In short, no. Pahang Pharmacy’s downfall was a result of their attempt to prove the use of the trademark by adducing evidence solely from the three-year period after its initial registration in 2013.

 

An important point of contention, in this case, is the definition of “three-year period of non-use.” Section 46(1) of the Trademarks Act 2019 (“TMA 2019”) cites:

 

The registration of a trademark may be revoked by the Court on an application by an aggrieved person on any of the grounds as follows:

 

  1.  where within a period of three years following the date of issuance of the notification of registration, the trademark has not been put to use in good faith in Malaysia, by the registered proprietor or with his consent, in relation to the goods or services for which the trademark is registered, and there are no proper reasons for non-use;

 

  1. where the use of the goods or services under paragraph (a) has been suspended for an uninterrupted period of three years, and there are no proper reasons for non-use;

 

The Defendant’s argument hinged on ground (a), where two main points are claimed: The first is that the mark need only be used continuously for a period of 3 years from the date of notification of registration. The second is that the period of non-use stipulated in ground (b) is, in fact, referring to the same period stated in ground (a).

 

The basis of this argument was promptly dismissed in court. By this logic, all trademarks will become eternally permanent after a mere 3 years of use. The underlying intention of this clause is to ensure registered marks do not fall into disuse in the first place.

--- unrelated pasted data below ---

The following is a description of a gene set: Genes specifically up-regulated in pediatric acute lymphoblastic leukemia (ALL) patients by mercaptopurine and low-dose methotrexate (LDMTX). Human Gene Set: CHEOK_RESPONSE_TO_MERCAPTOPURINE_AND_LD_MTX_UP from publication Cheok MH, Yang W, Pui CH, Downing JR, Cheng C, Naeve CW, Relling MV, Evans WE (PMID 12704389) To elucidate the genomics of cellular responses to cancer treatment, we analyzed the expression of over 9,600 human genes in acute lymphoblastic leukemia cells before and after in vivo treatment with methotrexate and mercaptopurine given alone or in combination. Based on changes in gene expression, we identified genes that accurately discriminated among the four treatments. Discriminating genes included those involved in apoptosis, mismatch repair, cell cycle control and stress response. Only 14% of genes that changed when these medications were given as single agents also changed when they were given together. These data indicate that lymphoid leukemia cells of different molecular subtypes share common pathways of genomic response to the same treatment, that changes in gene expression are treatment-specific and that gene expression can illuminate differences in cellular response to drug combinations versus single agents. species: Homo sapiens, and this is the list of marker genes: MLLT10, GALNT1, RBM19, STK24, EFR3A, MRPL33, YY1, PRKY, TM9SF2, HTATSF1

The Defendant based their entire case on a false narrative. They produced hundreds of invoices dated between 2013 and 2016, and pulled up newspaper advertisements from 2014, along with photographs of their products on display and taste-sampling sessions. Unfortunately, all they managed to do was shoot themselves in the foot, because if Pahang Pharmacy had no issue producing hundreds of invoices in the three years after the trademark’s registration, surely they would be able to provide invoices for later years as well? If the photographs taken were indeed recent, surely the salespeople and customers would be wearing face masks during the pandemic?

 

This evidence – unearthed by the Defendant themself – led the Court to believe that the “OATLEY” trademark had not been in use since the latest invoice date, which was the 25 February 2016. This would mean 6 years of non-use, which is still contrary to Section 46(1) of the TMA 2019.

 

Conclusion

 

Pahang Pharmacy’s last-ditch attempt at salvaging their case was to show that they had a proper reason for non-use, i.e., the pandemic, which failed to convince the Court as well. Ultimately, the Court concluded non-use, and the two trademarks in dispute were revoked.

 

This case goes to show that one should never feel too comfortable in the false sense of security a registered trademark provides. There are non-use provisions in all countries that have trademark laws. With many businesses venturing beyond borders, business owners need to be cautious of these provisions. Filing the mark to claim rights is not sufficient. Using the mark is crucial as well.

 

Remember, if you snooze, you lose!

KASS International Sdn. Bhd.



About the Firm

KASS International Sdn. Bhd.

AddressSuite 8-13A-2, Menara Mutiara Bangsar, Jalan Liku, Off Jalan Riong, Bangsar, 59100 Kuala Lumpur, Malaysia
Tel60-3-2284 7872
Fax
Contact PersonDiana Lourds
Emailkass@kass.asia
Linkwww.kass.asia